Vermicomposting, or composting with worms, is a great way to compost your kitchen scraps. You might be asking yourself, “But why do I want to compost?” Well, food and yard waste contribute to the waste stream, and many of us are already aware that we are generating too much waste.
Our landfills are full to overflowing, and it is only going to get worse as the population continues to grow. Composting is a natural way to divert some of that waste from landfills and turn it into a nutrient-rich resource.
Vermicomposting is an alternative to traditional composting and isn’t that hard to get started. You have three options: 1. Purchase a worm farm, 2. Build a worm farm, or 3. Cultivate your worms outside, in your soil.
Whether you build or purchase your worm farm, the method is completely the same. You need a bin, bedding, and you need to feed them scraps to survive, reproduce, and create vermicompost. I won’t go into too much detail about how to build one, but all you need to do is replicate the same conditions as a commercial bin (usually a plastic container that has air holes in it, to ensure they survive).
So now that you’ve gotten yourself a vermicomposting bin. I recommend a three-bin vermicomposter (but most decent brands have the option to add more trays), and you will also need some red wiggler earthworms (about 1 lb to get started).
How is a worm farm set up & vermicompost prepared?
- Set up your bin with a layer of bedding. You will probably notice holes on the bottom tray, so cover the bottom tray with a damp layer of newspaper to stop them from escaping.
- Then add a layer of damp bedding (coco coir or shredded paper), and add a couple of handfuls of garden soil or compost.
- Add your 1lb of red wiggler worms to the tray.
- Feed them with kitchen scraps and garden waste, with a 50/50 split of food scraps and shredded paper or cardboard. Avoid feces, meat, dairy, and fats.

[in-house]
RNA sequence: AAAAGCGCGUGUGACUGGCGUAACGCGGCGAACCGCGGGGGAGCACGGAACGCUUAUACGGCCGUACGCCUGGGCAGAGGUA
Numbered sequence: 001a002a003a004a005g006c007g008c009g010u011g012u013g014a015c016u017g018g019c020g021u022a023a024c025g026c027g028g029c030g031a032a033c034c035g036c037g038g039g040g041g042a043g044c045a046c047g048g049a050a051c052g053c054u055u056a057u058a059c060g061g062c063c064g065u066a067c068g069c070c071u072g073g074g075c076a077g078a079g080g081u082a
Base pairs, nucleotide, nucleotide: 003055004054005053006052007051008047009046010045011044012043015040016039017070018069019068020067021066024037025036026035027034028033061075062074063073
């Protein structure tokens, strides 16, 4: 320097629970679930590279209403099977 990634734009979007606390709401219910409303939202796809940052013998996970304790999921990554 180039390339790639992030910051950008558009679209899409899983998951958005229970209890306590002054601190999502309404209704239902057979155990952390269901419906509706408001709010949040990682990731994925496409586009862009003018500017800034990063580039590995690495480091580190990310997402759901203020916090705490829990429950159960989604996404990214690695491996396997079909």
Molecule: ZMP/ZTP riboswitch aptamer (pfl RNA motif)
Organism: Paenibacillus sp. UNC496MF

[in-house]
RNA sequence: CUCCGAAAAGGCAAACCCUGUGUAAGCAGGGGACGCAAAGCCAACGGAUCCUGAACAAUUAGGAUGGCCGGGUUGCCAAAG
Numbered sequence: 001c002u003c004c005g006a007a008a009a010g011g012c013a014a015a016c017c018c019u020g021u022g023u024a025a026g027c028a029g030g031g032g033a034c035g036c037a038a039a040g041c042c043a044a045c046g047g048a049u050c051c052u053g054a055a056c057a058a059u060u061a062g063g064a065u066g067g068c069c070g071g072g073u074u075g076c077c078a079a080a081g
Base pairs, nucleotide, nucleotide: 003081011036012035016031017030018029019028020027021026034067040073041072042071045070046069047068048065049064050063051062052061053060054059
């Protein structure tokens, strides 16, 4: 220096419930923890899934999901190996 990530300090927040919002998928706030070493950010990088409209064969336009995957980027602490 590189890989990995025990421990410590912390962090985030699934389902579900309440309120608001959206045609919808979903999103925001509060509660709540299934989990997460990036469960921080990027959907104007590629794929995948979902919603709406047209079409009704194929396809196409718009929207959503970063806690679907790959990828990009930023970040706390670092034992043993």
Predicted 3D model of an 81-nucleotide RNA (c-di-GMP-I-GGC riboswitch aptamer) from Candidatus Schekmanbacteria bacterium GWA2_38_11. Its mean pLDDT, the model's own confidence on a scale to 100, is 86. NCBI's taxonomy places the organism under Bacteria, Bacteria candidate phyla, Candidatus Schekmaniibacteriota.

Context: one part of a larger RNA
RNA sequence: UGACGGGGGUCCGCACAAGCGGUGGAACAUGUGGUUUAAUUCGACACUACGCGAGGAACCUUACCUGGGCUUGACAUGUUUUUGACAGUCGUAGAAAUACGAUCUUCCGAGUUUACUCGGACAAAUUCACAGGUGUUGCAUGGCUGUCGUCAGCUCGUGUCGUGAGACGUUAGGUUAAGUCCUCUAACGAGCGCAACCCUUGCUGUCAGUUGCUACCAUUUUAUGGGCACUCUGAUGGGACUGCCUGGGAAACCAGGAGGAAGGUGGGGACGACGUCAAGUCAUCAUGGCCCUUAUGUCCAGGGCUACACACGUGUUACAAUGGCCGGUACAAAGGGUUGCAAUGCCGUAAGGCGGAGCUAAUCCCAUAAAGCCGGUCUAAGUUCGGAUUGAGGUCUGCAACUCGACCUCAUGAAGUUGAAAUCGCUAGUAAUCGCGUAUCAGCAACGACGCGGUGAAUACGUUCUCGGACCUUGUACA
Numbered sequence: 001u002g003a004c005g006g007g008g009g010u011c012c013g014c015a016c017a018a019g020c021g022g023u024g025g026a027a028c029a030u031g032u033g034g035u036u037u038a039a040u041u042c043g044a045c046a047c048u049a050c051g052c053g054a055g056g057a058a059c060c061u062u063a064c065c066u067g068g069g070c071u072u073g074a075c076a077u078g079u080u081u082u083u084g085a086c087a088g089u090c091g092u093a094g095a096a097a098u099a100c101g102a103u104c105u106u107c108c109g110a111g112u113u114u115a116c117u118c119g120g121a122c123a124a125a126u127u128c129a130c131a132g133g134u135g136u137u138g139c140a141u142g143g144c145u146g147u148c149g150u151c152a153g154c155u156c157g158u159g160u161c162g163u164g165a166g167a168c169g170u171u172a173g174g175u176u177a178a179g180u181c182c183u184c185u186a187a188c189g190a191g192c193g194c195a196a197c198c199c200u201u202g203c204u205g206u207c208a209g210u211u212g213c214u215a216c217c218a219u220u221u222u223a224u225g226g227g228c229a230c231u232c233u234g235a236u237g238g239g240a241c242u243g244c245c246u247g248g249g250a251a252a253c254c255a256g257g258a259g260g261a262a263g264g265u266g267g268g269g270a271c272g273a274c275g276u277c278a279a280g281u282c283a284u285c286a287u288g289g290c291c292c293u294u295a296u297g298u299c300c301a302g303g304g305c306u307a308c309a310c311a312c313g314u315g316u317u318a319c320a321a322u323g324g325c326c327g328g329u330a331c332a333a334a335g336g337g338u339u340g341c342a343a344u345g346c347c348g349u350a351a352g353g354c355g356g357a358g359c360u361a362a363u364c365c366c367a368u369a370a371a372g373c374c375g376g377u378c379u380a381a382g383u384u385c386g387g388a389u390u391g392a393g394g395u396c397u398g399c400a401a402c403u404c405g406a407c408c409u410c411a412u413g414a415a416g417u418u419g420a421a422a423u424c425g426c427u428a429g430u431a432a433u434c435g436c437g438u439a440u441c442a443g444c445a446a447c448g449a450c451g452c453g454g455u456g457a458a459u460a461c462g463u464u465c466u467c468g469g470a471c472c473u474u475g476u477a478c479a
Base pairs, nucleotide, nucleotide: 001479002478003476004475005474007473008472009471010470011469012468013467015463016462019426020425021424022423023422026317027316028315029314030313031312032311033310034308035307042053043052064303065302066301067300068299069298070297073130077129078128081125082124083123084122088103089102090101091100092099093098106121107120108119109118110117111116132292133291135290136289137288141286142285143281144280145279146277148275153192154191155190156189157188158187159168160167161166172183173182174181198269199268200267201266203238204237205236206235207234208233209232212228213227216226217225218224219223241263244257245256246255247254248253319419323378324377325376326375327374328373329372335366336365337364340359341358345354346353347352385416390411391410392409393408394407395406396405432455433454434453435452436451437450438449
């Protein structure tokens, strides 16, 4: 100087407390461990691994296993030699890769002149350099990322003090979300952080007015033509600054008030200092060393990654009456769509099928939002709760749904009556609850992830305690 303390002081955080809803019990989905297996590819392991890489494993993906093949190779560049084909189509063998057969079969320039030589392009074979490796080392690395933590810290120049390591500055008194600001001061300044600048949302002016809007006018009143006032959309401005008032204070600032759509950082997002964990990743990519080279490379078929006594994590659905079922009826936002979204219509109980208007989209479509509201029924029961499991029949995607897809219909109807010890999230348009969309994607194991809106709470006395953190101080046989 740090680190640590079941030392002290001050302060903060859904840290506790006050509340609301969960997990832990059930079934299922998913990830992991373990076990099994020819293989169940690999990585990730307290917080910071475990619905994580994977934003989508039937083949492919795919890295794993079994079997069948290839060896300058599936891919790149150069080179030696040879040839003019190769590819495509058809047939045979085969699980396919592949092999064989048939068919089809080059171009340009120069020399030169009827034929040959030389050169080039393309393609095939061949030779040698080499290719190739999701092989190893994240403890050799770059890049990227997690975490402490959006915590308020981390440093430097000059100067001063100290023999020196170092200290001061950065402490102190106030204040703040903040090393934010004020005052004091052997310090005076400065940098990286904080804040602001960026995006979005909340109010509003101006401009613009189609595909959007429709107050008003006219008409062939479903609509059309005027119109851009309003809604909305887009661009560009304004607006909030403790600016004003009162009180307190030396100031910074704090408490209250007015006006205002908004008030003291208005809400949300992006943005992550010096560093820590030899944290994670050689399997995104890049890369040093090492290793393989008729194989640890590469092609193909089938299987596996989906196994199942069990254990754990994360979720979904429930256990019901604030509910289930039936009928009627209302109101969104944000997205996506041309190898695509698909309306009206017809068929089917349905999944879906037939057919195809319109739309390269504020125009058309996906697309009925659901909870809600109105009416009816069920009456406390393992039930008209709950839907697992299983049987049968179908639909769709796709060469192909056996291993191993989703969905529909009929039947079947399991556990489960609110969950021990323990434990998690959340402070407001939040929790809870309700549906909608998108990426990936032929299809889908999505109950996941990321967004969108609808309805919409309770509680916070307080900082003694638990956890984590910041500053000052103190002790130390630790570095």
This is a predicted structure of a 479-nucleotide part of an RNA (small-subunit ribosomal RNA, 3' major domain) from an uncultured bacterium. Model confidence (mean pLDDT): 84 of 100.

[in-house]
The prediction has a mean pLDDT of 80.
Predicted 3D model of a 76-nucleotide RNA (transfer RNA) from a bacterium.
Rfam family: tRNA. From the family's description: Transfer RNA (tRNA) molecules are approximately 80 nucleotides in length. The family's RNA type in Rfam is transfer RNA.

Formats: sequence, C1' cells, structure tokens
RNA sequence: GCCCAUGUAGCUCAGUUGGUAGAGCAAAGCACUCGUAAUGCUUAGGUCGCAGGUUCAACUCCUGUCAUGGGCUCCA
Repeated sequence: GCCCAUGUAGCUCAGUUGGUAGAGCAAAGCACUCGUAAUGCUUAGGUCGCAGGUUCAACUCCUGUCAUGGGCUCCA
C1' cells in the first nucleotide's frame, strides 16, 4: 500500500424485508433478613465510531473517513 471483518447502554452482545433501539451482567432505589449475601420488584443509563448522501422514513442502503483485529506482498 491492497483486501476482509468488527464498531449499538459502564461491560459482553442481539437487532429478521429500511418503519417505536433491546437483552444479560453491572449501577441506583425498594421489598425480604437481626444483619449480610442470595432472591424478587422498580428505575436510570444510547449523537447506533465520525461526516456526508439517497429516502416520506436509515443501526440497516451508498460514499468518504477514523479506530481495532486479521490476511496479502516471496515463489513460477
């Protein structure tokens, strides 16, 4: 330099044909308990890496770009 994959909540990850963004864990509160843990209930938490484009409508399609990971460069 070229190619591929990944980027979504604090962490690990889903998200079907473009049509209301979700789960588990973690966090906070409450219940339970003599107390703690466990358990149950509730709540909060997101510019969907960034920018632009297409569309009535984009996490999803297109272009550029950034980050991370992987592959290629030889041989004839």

- Always research before feeding them anything, because they shouldn’t be fed things like citrus and spicy foods, etc.
- Feed them little, and often instead of piling it up, and cut their food into smaller manageable pieces. Every time you feed them, cover up them and their food with their bedding.
- Cover the tray up with a damp layer of newspaper and put the next tray on top with a layer of shredded paper to help protect them.
- The worms will ingest the food, digest it, and then poop out the worm castings (vermicompost). A commercial worm farm should have a spigot, the nutrient-rich moisture will filter down to it, and you can drain it out and use it.
- When the first tray is nearly fully processed, you can then start on the second tray, by placing their food and bedding there. They then climb through the holes at the bottom of the second tray to feast, so they need the damp newspaper on top of their food again.
- The third tray is placed on top with shredded paper again.
- Keep repeating the process and harvest the vermicompost whenever you want it.
- Remember to keep their home in a dark room at an ideal temperature of around 45-75 degrees Fahrenheit.
- You can also keep a thermometer at hand, to be sure they are not getting too hot or too cold.
- They like moist living conditions, but don’t overdo it because they can drown.
- They reproduce, and within about 3 or 4 months they usually double in volume.
Vermicomposting in hot climates
There are lots of things to remember with vermicomposting during the hotter months. Red wiggler worms can be sensitive to too much light and heat. So you have to prepare for this, to achieve success and not kill them off.